New Jersey Supreme Court Rules On Proper Test For Determining Independent Contractor Status
January 28, 2015
By Mariana Moghadam, CPA and Ryan Gilligan
New Jersey employers will encounter instances where an individual qualifies as an independent contractor under federal law, but does not meet the more stringent state test. These conflicting standards will make it difficult for employers with multistate facilities to impose a single worker classification standard across their operations.
The New Jersey Supreme Court recently issued a unanimous decision in the case of Hargrove v. Sleepy's, LLC (N.J. Sup. Ct. A-70-12) (072742), which could affect virtually every employer in the state of New Jersey that uses independent contractors as part of its workforce. The court adopted the “ABC” test for determining independent contractor status under the Wage Payment Law (“WPL”) and the Wage and Hour Law (“WHL”). The ABC test is borrowed from the New Jersey unemployment compensation statute which requires the employer to prove:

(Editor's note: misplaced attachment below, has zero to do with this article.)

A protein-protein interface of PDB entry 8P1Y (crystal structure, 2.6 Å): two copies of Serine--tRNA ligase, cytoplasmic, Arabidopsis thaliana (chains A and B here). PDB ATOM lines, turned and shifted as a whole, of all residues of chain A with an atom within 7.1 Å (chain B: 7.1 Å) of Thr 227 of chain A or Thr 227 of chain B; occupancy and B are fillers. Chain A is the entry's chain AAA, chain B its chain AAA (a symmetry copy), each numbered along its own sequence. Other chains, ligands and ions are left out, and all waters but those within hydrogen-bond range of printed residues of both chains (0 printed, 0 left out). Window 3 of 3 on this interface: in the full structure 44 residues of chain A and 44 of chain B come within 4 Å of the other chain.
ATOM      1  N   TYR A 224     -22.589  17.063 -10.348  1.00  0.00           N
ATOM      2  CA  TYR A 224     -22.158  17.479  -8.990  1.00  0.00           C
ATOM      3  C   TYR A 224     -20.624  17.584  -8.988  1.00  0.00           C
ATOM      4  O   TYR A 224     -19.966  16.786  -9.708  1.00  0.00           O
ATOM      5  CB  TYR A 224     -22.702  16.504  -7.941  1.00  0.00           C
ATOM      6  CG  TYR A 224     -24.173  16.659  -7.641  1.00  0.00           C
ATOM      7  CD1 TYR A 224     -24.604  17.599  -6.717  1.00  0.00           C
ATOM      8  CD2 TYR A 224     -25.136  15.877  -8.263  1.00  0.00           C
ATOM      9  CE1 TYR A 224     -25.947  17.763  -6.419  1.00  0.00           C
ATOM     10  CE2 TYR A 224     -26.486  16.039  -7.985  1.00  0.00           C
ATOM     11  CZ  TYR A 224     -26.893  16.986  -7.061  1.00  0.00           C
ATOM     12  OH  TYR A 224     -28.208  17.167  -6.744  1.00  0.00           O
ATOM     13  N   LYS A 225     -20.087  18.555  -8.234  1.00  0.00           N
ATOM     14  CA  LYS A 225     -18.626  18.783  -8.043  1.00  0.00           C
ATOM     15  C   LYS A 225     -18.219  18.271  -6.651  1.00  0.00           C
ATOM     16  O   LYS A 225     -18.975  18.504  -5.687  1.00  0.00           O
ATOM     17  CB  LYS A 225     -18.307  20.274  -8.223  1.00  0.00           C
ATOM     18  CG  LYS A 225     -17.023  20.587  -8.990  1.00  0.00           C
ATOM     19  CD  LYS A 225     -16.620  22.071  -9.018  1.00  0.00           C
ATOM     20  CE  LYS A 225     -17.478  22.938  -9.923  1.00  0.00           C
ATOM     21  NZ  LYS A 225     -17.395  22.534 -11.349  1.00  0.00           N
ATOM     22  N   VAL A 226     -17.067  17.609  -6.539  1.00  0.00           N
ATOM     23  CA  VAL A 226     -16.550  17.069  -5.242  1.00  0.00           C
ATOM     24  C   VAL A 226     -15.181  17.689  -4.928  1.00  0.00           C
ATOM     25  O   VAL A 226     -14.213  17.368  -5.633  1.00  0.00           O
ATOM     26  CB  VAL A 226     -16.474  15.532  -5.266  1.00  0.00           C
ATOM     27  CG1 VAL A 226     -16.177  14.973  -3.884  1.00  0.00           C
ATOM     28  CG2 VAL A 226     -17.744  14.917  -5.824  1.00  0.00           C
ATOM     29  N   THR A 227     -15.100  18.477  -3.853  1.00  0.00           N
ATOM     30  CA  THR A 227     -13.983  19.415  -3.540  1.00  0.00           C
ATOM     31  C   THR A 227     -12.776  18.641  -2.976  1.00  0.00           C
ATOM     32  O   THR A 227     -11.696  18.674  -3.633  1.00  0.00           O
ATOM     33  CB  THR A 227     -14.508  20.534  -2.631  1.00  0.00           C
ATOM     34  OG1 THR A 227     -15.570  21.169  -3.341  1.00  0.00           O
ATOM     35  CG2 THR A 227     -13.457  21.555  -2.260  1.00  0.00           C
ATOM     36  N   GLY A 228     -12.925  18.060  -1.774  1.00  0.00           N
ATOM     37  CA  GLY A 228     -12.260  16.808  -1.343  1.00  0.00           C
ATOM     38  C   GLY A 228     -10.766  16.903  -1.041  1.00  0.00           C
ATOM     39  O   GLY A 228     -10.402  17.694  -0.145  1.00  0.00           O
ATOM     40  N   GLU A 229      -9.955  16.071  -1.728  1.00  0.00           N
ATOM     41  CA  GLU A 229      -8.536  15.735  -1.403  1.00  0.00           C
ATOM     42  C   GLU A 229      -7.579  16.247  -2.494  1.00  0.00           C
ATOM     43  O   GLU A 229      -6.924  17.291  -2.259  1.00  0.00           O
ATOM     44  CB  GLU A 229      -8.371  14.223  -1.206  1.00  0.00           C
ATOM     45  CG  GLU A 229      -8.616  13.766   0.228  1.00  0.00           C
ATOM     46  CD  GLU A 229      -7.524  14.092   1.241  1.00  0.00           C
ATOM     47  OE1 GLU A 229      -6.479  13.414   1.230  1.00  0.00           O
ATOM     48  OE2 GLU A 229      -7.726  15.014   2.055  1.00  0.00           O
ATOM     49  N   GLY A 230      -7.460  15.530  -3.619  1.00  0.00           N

- The individual is free from control or direction over the performance of services, both under his contract, and in fact; and
- The service is either outside the usual course of the business for which it is performed, or the service is performed outside of all the places of business of the enterprise for which it is performed and
- The individual is customarily engaged in an independently established trade, occupation, profession, or business.
Under the ABC test, an individual is presumed to be an employee, unless the employer satisfies its burden to show all three test prongs are met. All employers with independent contractors in New Jersey should use the ABC test to reevaluate the status of their workers to determine that they are properly classified as independent contractors. It is recommended that you consult with your advisors to ensure proper classification of workers and to address resulting issues from any need to reclassify independent contractors as employees.